Thursday, February 25, 2016

Review Tuesday Moved to Thursday: Taking the Lead by Cecilia Tan #review #bdsm

Taking the Lead by Cecilia Tan
Forever, 2016

Heiress Ricki Hamilton has it all, or so it would appear: designer gowns, Ivy League degrees, a house-sized wing of her own in the family mansion, a chauffered limo, dozens of staff at her beck and call. She’s as renowned for her icy self-possession as for her intelligence and beauty. But it’s all a mask. Ricki is juggling all sorts of issues. There’s the secret BDSM club in the mansion basement, which her recently deceased grandfather requires she maintain—the global media company she owns but, according to the will, isn’t yet allowed to run—her grandfather’s lecherous, power-hungry second-in-command, who wants to control both her and the corporation—her irresponsible, alcoholic father—the lingering pain of her mother’s death two decades earlier under mysterious, possibly kinky circumstances. Ricki responds to all this pressure by keeping a tight rein on her feelings and shunning publicity.

Then she’s kidnapped by rock star Axel Hawke.

It’s a media stunt, not a real kidnapping, at the Grammy Awards show where Axel’s band The Rough performs their hit “Kidnap My Heart”. Ricki isn’t even supposed to be the victim. When Axel catches sight of her, though, he can’t resist his sudden urge to change the script. Something about the lovely, untouchable heiress speaks to his dominant side. Going purely on instinct, he coaxes Ricki to pleasurable surrender that astonishes them both. The connection between them is too strong, too real to ignore, or so Axel would like to believe. However, despite the way he has touched her—both physically and emotionally—Ricki believes she can’t afford to have the impulsive, media-hungry rock idol in her already-too-complicated life.

This is, of course, a classic romance scenario. No one will be surprised to discover that Axel eventually wins over the reluctant heiress, as well as opening her to her latent submissive urges. It’s so much fun, though, to be taken along for the ride.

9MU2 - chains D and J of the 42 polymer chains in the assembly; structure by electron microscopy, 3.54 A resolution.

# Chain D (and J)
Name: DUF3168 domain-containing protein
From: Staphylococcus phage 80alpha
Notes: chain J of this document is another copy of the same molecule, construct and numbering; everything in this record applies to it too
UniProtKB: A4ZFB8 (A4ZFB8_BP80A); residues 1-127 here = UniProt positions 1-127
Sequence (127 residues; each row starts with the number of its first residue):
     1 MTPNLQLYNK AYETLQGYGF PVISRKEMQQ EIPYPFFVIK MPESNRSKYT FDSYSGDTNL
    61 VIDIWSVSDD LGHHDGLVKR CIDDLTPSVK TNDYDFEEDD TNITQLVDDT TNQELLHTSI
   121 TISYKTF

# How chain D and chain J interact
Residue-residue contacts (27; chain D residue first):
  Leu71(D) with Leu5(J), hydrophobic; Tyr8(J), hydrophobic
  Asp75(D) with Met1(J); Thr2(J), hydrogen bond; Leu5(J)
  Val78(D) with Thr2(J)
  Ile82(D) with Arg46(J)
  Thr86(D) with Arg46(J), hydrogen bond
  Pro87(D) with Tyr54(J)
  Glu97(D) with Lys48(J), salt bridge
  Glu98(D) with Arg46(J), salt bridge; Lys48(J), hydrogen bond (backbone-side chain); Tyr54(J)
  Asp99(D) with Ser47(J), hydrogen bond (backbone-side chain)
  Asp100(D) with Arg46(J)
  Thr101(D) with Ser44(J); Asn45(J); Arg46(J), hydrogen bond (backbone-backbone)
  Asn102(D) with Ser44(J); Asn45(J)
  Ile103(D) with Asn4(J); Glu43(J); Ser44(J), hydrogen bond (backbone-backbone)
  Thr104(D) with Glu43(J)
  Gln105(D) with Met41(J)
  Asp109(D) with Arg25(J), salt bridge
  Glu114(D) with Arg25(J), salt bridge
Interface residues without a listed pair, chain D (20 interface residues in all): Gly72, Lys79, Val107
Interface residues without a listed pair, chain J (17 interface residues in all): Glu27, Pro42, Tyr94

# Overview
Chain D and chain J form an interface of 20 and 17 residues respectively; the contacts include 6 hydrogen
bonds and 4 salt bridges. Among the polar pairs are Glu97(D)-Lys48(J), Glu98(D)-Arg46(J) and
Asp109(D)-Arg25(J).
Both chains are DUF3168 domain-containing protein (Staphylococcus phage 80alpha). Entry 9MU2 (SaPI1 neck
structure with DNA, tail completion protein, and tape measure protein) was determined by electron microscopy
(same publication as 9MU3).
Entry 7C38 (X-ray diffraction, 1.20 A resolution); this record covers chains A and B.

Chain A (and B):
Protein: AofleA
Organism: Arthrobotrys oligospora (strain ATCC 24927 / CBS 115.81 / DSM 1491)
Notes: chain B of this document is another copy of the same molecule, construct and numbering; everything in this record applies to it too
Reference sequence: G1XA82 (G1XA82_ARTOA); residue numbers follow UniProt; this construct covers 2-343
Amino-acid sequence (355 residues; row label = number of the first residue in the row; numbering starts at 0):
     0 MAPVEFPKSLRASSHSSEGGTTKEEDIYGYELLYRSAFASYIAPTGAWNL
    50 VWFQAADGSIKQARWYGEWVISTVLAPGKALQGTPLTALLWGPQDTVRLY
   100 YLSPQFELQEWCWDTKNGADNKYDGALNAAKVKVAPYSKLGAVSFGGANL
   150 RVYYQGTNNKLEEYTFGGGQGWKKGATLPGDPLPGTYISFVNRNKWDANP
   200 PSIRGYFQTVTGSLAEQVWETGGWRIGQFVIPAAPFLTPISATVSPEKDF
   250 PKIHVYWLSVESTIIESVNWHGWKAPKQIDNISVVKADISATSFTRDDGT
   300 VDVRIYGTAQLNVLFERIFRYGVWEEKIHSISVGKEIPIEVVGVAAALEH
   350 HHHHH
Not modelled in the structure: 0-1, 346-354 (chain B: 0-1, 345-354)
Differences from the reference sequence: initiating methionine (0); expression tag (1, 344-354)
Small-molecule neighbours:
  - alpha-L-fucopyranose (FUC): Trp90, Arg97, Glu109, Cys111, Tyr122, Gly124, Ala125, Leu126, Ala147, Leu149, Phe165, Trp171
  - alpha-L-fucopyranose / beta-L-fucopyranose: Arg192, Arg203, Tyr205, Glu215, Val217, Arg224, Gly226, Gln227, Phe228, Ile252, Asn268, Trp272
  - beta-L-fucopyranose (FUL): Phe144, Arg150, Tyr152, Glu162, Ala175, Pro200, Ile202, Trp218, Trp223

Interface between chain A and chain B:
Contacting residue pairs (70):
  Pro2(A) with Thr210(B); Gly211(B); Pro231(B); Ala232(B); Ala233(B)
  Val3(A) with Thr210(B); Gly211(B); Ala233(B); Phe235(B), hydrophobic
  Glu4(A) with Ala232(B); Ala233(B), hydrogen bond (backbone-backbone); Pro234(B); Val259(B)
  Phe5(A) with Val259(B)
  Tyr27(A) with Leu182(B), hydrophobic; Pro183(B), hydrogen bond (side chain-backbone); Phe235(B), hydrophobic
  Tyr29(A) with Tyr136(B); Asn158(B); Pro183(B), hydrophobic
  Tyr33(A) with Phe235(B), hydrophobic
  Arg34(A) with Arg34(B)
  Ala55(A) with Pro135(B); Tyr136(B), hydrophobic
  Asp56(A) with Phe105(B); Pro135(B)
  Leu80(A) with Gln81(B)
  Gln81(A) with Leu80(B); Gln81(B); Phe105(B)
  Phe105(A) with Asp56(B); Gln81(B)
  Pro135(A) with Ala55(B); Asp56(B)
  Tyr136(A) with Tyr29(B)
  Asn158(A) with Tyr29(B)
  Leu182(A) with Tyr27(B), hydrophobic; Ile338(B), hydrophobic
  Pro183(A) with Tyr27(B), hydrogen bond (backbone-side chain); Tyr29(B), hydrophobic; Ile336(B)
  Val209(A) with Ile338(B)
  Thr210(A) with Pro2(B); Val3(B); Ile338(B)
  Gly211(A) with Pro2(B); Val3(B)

Axel is a fabulous hero. The world sees him as a sex god, but in fact he’s a surprisingly humble and down-to-earth guy, who, refreshingly, acts his age (mid twenties). He takes his music seriously; it’s a fundamental part of who he is. Fame is new to him, though he’s having fun with the perqs. He’s astonished when his group wins a Grammy.

After many enjoyable but fleeting encounters with fans, his enduring need for Ricki both surprises and thrills him. As a Dom, he’s delicious, both challenging and cherishing Ricki. I loved the fact that he doesn’t always know what he’s doing, just following his intuitions.

I know BDSM takes people to a lot of places in their heads. There’s no guarantee it’ll go where you want it to, though. It’s like jamming with other musicians. You know basically how the song goes but you get ideas while you’re playing, and you try them out, and if you like how it sounds then you and the people you’re playing with can chase after it. Sometimes the chase takes you down a rabbit hole and sometimes it takes you right back where you started.

This is one of the best comments on how kink works that I’ve ever read.

Ricki’s a bit harder to believe in. I suppose this is partly because I haven’t met many twenty-four year old millionaires. Still, given that she’s a child of the digital age, her fear of the media struck me as somewhat implausible. After the transcendent, cleansing experience of her early encounters with Axel, would a woman in her position really push him away so resolutely? I wouldn’t!

Of course, the plot of a romance requires obstacles. In Ricki’s case, there are so many that it’s difficult to keep track of them—though mostly they reside in Ricki’s mind.

These are quibbles, though. What set this book apart, for me, are the love/sex/kink scenes. Ms. Tan’s descriptions of Axel’s and Ricki’s encounters are more than just incredibly arousing. They’re full of insight, emotional nuances, truths to which I can vouch from personal experience. Ms. Tan understands how power exchange works and she brings that knowledge to the page. She also manages to communicate how dominance and submission can offer not just incandescent pleasure but soul-deep healing. Ricki requires the surrender Axel coaxes from her, to balance the warring factions in her personality and claim the strength to manage her complicated life.

I might not have fully believed in Ricki’s character, but I had no doubts about her connection with Axel. Love, lust and imagination align to provide both characters exactly what they need.

I’ve read, and loved, many of Cecilia Tan’s works in the past, mostly in the speculative fiction, LGBTQ and fantasy genres. Taking the Lead proves that Ms. Tan is equally adept at writing erotic romance.

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